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What kids should avoid?

Top 10 Food Choking Hazards for Babies & Toddlers

Children younger than 4 years old are at the highest risk of choking, since they haven’t quite mastered chewing. But, do you know which foods to avoid feeding your toddler or how to identify unsafe foods for babies? Pediatrician Catie Sandberg, DO, UnityPoint Health, identifies 10 foods not to give your little one and explains why they are unsafe for your child.

Foods to Avoid Feeding Babies

“Typically, infants may be ready for some foods, such as purees, which require no true chewing, once they have good head control and can sit well while assisted,” Dr. Sandberg says.

An infant is developmentally able to suck and swallow and is equipped with involuntary refluxes, including gagging and coughing, to help protect against breathing food into his/her airways. Dr. Sandberg says children do have to learn how to chew effectively. This might make parents and guardians hesitant about taking the step toward foods with more substance, like table foods. Dr. Sandberg says the concern is understandable.

“Children are around one-and-a-half years old before they have their first set of molars, and they don’t have a full set of childhood teeth, including the final set of childhood molars, until age 3. Although 3-year-old children have both sets of molars, they are still learning to chew and grind with their molars effectively,” Dr. Sandberg says.

10 Choking Hazards for Babies and Toddlers

Dr. Sandberg says you should be extremely cautious with the following 10 foods, especially with children under the age of four.

  1. Hot dogs. This cookout staple is a choking hazard due to the tube shape and compressibility. If you do choose to give hot dogs to children, it is safest to cut them length wise and in small pieces.
  2. Larger chunks of meat/cheese. Make sure meats and cheese are cut into small, manageable bites for babies and toddlers. Dr. Sandberg recommends avoiding cutting food into strips because children can easily bite off a piece, which is too large for them to handle.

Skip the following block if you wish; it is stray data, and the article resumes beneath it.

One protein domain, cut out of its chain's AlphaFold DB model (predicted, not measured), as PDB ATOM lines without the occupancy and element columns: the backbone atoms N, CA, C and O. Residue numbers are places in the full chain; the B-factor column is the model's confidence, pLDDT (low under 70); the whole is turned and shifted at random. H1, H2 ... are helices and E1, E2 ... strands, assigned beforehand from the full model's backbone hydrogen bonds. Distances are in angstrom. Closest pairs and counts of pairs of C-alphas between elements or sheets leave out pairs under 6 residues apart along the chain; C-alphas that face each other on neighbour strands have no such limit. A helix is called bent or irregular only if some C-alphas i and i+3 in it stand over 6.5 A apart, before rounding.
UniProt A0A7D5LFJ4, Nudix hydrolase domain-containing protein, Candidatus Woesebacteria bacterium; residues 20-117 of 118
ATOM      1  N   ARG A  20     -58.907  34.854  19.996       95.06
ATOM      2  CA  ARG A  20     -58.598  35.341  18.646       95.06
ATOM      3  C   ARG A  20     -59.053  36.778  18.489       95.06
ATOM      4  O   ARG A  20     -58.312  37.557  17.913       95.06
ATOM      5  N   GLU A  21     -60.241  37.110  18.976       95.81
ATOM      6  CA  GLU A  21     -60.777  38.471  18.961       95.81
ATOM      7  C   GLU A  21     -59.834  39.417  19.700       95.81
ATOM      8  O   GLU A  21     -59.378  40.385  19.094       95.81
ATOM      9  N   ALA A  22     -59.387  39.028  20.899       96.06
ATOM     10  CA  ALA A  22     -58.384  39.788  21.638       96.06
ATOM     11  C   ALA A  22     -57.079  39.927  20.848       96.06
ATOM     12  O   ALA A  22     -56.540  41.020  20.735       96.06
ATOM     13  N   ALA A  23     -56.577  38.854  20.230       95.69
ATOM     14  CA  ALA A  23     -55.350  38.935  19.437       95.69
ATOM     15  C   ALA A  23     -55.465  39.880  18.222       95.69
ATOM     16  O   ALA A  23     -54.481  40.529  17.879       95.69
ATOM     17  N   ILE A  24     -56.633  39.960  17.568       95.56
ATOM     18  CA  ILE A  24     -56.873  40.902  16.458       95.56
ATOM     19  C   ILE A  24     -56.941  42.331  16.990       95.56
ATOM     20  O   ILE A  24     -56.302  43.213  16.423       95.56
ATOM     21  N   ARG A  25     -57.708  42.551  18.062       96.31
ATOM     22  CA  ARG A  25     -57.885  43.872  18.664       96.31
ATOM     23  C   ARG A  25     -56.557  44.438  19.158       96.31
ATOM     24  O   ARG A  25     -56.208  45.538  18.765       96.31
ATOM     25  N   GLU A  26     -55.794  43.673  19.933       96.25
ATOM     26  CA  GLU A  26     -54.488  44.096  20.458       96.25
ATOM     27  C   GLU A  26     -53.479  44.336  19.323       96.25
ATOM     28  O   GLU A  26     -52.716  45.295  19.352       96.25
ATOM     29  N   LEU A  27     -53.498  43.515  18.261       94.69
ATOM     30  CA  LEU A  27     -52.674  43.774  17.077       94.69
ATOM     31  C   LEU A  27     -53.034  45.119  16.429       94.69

3. Whole grapes. This fruit is fine for babies, as long as it is prepared correctly. Grapes should be cut length wise and quartered for all young children. Grape skin can lead to choking when it separates from the grape. For babies, it is best to use cup up grapes without skin.
  4. Hard candies. Many candies, including hard candies, can cause issues because they may be the size of the airway.
  5. Taffy. This sweet treat is dangerous because it can mold and conform to block a child’s airway.
  6. Gum. Just like taffy, gum can mold just right to block a child’s airway, making it a significant choking hazard.
  7. Nuts & seeds. While healthy, these items are a choking hazard for young children largely due to children’s inability to grind food. Remember, children under four may not have all their childhood molars and are still learning this skill.
  8. Popcorn. Again, this is a risk due to a young child’s inability to chew well. If you’re wondering when babies can eat popcorn, it’s best to hold off until around the age of four.
  9. Peanut butter. Globs of peanut butter can be a choking hazard in the same way as gum, taffy and hard candies. It can conform to a child’s airway.
  10. Raw vegetables. When a whole vegetable is given, it is easy for a piece to break off, perhaps cut by the child’s incisors (front teeth). That’s when the large pieces of hard vegetable become a choking hazard.
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Most children like to wiggle, but Dr. Sandberg says these 10 foods can become even more dangerous if you child isn’t sitting still.

“Be sure that children are not being active while eating. Risk increases significantly in children who aren’t focused fully on their food. High activity levels while eating, such as walking, running or talking, quickly increases risk,” Dr. Sandberg says

What is Baby-Led Weaning?

“Baby-led weaning is the process of introducing foods to your baby, which he/she can self-feed and generally avoiding spoon feeding with purees,” Dr. Sandberg says.

When starting with the appropriate baby-led weaning food, the practice can be safe and effective. However, Dr. Sandberg says it becomes a concern when infants are given foods that are not cut properly, leading to the potential for choking.